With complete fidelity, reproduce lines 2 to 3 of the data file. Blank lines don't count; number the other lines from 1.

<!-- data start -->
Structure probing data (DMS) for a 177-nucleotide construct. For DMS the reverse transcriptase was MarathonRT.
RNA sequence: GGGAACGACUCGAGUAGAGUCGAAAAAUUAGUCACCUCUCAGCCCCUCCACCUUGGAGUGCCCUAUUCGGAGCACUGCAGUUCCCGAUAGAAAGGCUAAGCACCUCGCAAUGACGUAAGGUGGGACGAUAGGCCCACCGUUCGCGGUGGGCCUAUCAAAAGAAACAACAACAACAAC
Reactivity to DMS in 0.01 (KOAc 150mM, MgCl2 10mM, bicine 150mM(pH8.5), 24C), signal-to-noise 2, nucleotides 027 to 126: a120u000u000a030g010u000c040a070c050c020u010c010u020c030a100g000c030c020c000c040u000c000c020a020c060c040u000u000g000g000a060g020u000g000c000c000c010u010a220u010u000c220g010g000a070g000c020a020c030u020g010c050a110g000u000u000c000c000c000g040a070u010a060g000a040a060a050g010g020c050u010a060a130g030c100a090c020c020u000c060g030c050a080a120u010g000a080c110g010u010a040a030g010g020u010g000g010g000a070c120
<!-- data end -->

RNA sequence: GGGAACGACUCGAGUAGAGUCGAAAAAUUAGUCACCUCUCAGCCCCUCCACCUUGGAGUGCCCUAUUCGGAGCACUGCAGUUCCCGAUAGAAAGGCUAAGCACCUCGCAAUGACGUAAGGUGGGACGAUAGGCCCACCGUUCGCGGUGGGCCUAUCAAAAGAAACAACAACAACAAC
Reactivity to DMS in 0.01 (KOAc 150mM, MgCl2 10mM, bicine 150mM(pH8.5), 24C), signal-to-noise 2, nucleotides 027 to 126: a120u000u000a030g010u000c040a070c050c020u010c010u020c030a100g000c030c020c000c040u000c000c020a020c060c040u000u000g000g000a060g020u000g000c000c000c010u010a220u010u000c220g010g000a070g000c020a020c030u020g010c050a110g000u000u000c000c000c000g040a070u010a060g000a040a060a050g010g020c050u010a060a130g030c100a090c020c020u000c060g030c050a080a120u010g000a080c110g010u010a040a030g010g020u010g000g010g000a070c120